2) a figure of speech, (corr. to hyperbole) said to be of 5 kinds in S. D., but of 4 in K. P.; निगीर्याध्यवसानं तु प्रकृतस्य परेण यत् । प्रस्तुतस्य यदन्यत्वं यद्यर्थोक्तौ च कल्पनम् ॥ कार्यकारणयोर्यश्च पौर्वापर्य- विपर्ययः । विज्ञेयातिसयोक्तिः सा (nigīryādhyavasānaṃ tu prakṛtasya pareṇa yat | prastutasya yadanyatvaṃ yadyarthoktau ca kalpanam || kāryakāraṇayoryaśca paurvāparya- viparyayaḥ | vijñeyātisayoktiḥ sā); Ex. of the first kind: कमल- मनम्भसि कमले च कुवलये तानि कनकलतिकायाम् । सा च सुकुमार- सुभगेत्युत्पातपरम्परा केयम् (kamala- manambhasi kamale ca kuvalaye tāni kanakalatikāyām | sā ca sukumāra- subhagetyutpātaparamparā keyam) ||
Derivable forms: atiśayoktiḥ (अतिशयोक्तिः).
Atiśayokti is a Sanskrit compound consisting of the terms atiśaya and ukti (उक्ति).Source: Cologne Digital Sanskrit Dictionaries: Shabda-Sagara Sanskrit-English Dictionary
(-ktiḥ) 1. Hyperbole. 2. Verbosity, prolixity. E. atiśaya excess, and ukti speech.Source: Cologne Digital Sanskrit Dictionaries: Monier-Williams Sanskrit-English Dictionary
1) Atiśayokti (अतिशयोक्ति):—[from ati-śaya > ati-śī] f. hyperbolical language
2) [v.s. ...] extreme assertion
3) [v.s. ...] verbosity.Source: Cologne Digital Sanskrit Dictionaries: Goldstücker Sanskrit-English Dictionary
Atiśayokti (अतिशयोक्ति):—[tatpurusha compound] f.
(-ktiḥ) 1) Extreme assertion.
2) Ver-bosity, prolixity.
3) (In rhetoric.) Hyperbole. See atyukti. E. atiśaya and ukti.Source: Cologne Digital Sanskrit Dictionaries: Yates Sanskrit-English Dictionary
Atiśayokti (अतिशयोक्ति):—[ati-śayokti] (ktiḥ) 2. f. Verbosity; hyperbole; prolixity.
[Sanskrit to German]
Sanskrit, also spelled संस्कृतम् (saṃskṛtam), is an ancient language of India commonly seen as the grandmother of the Indo-European language family (even English!). Closely allied with Prakrit and Pali, Sanskrit is more exhaustive in both grammar and terms and has the most extensive collection of literature in the world, greatly surpassing its sister-languages Greek and Latin.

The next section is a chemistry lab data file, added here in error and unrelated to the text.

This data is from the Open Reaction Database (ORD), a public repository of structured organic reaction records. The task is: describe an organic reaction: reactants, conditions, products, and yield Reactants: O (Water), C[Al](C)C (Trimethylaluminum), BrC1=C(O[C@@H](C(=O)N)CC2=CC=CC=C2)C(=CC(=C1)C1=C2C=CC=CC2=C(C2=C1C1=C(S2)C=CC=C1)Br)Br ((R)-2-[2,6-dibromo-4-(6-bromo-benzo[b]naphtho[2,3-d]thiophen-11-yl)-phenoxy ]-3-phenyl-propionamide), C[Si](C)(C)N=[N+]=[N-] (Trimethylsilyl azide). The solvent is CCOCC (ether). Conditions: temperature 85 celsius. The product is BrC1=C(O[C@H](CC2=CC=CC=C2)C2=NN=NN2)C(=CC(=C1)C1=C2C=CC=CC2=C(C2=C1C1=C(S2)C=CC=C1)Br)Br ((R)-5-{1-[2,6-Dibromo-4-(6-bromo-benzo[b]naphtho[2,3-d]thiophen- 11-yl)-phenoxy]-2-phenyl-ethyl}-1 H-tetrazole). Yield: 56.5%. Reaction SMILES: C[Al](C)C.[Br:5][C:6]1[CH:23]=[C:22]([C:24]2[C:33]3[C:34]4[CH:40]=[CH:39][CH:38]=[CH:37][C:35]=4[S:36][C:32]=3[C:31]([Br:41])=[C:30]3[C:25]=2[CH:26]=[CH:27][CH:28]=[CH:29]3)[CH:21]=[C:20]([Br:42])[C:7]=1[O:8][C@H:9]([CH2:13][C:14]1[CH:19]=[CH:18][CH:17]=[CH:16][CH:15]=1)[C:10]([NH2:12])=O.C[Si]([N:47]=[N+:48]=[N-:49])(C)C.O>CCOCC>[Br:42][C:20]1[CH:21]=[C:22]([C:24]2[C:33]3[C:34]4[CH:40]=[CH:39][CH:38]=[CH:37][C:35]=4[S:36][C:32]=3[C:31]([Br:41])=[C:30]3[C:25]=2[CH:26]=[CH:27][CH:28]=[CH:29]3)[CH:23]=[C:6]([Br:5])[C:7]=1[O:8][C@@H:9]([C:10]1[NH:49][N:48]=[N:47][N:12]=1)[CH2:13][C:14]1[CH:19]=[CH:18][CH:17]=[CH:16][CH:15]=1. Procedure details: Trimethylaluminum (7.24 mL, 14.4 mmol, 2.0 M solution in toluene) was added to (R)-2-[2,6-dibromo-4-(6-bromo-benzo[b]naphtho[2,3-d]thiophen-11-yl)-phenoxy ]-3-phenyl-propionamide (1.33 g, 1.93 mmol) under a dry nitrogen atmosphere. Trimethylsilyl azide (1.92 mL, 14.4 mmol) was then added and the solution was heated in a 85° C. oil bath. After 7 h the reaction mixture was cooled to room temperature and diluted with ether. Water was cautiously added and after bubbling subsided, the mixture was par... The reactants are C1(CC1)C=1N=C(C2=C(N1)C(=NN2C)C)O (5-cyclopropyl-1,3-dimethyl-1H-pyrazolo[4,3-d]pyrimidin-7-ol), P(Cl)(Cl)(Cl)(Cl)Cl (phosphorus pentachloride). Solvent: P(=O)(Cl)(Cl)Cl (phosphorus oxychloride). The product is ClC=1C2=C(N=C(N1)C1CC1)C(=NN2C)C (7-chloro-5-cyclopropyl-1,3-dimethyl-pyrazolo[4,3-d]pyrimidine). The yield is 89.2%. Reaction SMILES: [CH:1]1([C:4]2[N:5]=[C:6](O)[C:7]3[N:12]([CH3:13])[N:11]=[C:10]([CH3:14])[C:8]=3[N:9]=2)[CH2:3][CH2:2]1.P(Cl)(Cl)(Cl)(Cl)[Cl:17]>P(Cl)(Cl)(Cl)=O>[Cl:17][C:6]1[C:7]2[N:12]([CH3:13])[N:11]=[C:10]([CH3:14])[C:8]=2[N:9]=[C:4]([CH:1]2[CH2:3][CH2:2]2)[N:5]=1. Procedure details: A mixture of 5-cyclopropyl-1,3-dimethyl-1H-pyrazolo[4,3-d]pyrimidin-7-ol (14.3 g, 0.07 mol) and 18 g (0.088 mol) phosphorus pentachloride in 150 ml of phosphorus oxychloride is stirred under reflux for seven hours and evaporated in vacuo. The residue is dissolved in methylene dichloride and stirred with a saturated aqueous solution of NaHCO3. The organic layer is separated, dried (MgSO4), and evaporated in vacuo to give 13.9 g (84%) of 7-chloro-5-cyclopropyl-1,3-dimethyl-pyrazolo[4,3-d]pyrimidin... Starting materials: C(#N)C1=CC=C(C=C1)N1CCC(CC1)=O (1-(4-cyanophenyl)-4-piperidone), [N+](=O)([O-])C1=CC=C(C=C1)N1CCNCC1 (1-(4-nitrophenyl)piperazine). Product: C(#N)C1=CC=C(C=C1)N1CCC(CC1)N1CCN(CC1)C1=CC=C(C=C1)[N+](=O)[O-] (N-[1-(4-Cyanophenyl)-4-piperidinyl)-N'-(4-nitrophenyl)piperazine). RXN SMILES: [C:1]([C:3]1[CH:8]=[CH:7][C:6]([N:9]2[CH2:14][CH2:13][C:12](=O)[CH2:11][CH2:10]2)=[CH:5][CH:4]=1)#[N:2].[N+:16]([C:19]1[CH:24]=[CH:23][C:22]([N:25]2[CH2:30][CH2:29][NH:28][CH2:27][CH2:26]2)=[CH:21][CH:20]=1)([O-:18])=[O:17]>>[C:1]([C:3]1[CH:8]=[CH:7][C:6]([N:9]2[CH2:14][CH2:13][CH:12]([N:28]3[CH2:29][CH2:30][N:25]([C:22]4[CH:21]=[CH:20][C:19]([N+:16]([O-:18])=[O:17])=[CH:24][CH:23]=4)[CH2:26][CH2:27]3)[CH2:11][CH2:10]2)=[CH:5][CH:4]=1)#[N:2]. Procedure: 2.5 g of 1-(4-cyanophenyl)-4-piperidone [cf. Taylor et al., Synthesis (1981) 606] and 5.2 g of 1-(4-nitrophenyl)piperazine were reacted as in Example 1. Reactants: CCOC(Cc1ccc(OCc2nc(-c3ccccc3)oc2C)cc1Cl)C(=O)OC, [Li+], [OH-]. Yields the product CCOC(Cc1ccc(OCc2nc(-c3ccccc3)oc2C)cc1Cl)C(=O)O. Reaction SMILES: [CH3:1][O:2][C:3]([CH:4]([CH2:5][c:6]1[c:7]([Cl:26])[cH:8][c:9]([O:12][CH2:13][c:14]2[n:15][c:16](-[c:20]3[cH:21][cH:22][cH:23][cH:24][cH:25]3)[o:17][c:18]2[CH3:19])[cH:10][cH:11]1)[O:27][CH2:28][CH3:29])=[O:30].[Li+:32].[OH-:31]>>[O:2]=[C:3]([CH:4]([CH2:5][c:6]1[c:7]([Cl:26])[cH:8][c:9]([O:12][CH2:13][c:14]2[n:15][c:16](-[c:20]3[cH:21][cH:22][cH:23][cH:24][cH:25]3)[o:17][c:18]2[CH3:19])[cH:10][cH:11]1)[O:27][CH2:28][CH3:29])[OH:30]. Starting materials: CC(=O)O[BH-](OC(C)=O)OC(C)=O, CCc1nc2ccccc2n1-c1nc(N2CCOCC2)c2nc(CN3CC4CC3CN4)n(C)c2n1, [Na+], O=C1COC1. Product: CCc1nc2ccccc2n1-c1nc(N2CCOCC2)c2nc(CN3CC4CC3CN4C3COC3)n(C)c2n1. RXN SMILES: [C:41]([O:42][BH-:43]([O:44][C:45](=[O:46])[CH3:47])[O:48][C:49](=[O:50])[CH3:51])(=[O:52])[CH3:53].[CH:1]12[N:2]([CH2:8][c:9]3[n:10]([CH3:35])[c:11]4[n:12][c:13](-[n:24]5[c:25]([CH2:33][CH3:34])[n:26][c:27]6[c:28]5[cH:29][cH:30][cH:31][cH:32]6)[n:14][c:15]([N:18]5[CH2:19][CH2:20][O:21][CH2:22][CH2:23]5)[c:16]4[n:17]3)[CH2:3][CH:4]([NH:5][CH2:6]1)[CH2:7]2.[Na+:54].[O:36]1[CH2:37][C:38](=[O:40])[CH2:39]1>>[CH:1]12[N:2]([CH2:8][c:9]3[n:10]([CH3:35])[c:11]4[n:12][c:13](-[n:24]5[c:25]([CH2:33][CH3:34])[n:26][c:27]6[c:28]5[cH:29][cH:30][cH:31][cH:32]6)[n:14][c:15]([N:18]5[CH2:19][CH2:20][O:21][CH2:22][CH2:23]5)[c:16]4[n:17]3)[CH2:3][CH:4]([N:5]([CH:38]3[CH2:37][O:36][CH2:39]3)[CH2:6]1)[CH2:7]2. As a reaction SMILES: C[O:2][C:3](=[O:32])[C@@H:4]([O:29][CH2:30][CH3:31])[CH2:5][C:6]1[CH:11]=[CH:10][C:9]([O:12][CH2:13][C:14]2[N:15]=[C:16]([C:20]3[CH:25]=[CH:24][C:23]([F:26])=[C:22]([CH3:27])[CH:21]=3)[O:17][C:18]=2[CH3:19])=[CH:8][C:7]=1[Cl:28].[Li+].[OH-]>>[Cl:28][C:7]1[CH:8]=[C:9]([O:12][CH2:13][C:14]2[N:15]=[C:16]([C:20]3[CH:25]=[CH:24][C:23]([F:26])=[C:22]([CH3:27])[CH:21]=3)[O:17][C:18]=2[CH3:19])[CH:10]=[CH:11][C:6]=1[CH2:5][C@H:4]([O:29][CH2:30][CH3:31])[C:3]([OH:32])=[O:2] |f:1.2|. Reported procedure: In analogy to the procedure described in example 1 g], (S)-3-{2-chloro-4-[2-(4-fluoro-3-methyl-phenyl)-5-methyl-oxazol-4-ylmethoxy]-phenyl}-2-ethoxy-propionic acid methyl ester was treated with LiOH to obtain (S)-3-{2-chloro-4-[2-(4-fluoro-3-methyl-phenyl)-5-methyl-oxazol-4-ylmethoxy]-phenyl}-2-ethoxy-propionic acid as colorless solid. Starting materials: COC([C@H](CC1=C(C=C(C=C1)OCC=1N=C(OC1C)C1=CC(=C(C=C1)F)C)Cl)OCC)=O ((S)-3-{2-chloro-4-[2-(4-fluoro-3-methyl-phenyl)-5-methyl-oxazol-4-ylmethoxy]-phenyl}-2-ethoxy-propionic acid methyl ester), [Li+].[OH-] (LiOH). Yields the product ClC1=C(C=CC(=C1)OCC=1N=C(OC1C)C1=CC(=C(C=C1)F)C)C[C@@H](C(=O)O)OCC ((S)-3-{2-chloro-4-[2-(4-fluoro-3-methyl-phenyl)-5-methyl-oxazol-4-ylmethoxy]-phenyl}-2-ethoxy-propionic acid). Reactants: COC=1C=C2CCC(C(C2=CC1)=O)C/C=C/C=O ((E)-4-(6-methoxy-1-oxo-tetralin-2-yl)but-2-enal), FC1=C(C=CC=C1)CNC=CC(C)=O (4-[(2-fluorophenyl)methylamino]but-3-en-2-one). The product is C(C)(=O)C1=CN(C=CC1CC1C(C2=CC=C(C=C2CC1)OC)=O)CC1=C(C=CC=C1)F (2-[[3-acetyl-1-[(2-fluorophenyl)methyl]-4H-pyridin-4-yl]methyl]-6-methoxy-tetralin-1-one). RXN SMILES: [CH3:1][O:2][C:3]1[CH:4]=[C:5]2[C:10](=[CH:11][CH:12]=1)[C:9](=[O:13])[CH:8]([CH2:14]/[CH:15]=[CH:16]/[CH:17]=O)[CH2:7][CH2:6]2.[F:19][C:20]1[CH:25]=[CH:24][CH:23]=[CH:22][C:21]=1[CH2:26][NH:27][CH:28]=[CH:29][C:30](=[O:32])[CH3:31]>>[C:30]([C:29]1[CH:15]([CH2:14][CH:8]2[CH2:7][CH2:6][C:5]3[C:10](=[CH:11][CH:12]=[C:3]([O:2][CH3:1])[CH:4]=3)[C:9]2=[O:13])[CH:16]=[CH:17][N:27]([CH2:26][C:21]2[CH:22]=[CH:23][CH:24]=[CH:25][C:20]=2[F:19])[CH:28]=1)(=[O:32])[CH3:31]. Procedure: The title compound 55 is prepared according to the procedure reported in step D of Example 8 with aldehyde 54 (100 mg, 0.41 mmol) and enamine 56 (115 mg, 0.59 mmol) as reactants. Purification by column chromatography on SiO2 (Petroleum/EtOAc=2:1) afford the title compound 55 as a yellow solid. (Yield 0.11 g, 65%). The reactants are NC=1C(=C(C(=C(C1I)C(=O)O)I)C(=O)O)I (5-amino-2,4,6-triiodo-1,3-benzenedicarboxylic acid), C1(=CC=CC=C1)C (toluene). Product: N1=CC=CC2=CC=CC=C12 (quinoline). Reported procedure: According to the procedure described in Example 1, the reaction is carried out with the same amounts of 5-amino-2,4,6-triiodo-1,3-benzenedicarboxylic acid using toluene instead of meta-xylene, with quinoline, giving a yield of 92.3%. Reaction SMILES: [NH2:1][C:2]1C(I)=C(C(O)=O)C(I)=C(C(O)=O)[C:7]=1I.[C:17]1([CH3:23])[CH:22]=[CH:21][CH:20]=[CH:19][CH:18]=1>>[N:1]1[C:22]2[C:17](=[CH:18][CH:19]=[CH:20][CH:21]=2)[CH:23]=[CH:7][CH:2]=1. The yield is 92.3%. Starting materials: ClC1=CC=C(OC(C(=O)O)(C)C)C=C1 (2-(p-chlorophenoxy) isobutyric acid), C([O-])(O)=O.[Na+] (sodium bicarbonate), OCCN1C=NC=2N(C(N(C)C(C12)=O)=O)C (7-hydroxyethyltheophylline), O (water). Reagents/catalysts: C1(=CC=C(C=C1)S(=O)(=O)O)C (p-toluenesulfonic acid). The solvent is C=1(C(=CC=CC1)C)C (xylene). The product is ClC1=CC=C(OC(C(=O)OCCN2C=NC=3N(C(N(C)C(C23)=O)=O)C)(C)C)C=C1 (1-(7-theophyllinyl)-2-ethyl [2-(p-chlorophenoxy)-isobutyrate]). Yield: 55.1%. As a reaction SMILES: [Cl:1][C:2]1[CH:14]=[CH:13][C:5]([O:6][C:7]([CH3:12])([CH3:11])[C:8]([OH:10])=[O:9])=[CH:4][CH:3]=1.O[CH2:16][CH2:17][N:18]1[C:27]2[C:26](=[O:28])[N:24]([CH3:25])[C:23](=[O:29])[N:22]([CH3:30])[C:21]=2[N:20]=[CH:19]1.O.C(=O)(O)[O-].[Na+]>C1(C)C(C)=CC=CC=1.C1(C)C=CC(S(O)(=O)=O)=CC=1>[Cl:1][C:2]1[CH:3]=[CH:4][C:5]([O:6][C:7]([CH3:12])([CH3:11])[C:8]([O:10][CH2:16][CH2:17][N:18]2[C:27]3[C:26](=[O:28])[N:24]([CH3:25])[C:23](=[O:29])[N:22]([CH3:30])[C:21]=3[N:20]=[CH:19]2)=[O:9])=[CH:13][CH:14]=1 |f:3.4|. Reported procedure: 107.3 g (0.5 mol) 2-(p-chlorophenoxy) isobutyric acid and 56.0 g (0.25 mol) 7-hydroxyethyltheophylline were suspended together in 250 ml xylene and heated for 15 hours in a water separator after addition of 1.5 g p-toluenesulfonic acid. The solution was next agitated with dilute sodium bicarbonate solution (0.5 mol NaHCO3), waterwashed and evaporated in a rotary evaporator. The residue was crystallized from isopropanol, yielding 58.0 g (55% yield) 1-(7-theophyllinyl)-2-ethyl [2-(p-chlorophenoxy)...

Hindi dictionarySource: DDSA: A practical Hindi-English dictionary
Atiśayokti (अतिशयोक्ति) [Also spelled atishyokti]:—(nm) exaggeration (a figure of speech); ~[purarga] exaggerated.
Kannada-English dictionarySource: Alar: Kannada-English corpus
1) [noun] = ಅತಿಶಯೋಪಮೆ [atishayopame].
2) [noun] a speaking, writing etc. of as greater than is really so; an overstating; exaggeration.
Kannada is a Dravidian language (as opposed to the Indo-European language family) mainly spoken in the southwestern region of India.
See also (Relevant definitions)
Full-text: Sambandhatishayokti, Capalatishayokti, Atishaya, Atishyokti, Adhyavasana, Atyukti, Akramatishayokti, Atyantatishayokti, Bhedakatishayokti, Rupakatishayokti, Sahokti, Bhamaha, Svabhavokti, Vacyalankara, Alamkara, Vakrokti.
Search found 7 books and stories containing Atishayokti, Atiśayokti, Atisayokti, Atiśayōkti, Atishaya-ukti, Atiśaya-ukti, Atisaya-ukti, Ati-shayokti, Ati-śayokti, Ati-sayokti; (plurals include: Atishayoktis, Atiśayoktis, Atisayoktis, Atiśayōktis, uktis, shayoktis, śayoktis, sayoktis). You can also click to the full overview containing English textual excerpts. Below are direct links for the most relevant articles:
Kavyamimamsa of Rajasekhara (Study) (by Debabrata Barai)
Part 2 - Alaṃkāra theory and position of the Kāvyamīmāṃsā < [Chapter 4 - Position of the Kāvyamīmāṃsā in Sanskrit Poetics]
Part 4 - Kāvyālaṃkārasārasaṃgraha of Udbhaṭa < [Chapter 2 - A General Outlines of Sanskrit Poetics]
Part 1.1 - Discipline, nature and divisions of Sāhitya-vidyā (poetics) < [Chapter 5 - Analyasis and Interpretations of the Kāvyamīmāṃsā]
The backdrop of the Srikanthacarita and the Mankhakosa (by Dhrubajit Sarma)
Part 5h - Alaṃkāra (8): Atiśayokti or hyperbole < [Chapter III - Literary Assessment Of The Śrīkaṇṭhacarita]
Part 1 - Rīti or the style < [Chapter III - Literary Assessment Of The Śrīkaṇṭhacarita]
Part 8 - Impact of previous poets upon Maṅkhaka < [Chapter III - Literary Assessment Of The Śrīkaṇṭhacarita]
Malatimadhava (study) (by Jintu Moni Dutta)
Part 2.3b - Arthālaṃkāras (Figure of Sense) < [Chapter 2 - Literary Study of the Mālatīmādhava]
Jarasandhavadha Mahakavyam (by Pankaj L. Jani)
Part 5 - Canto-wise Summary (of the Jarasandhavadha Mahakavyam) < [Critical Introduction]
Part 8 - The Jarasandhavadha Mahkavyam as an Epic < [Critical Introduction]
The Agni Purana (by N. Gangadharan)
The Skanda Purana (by G. V. Tagare)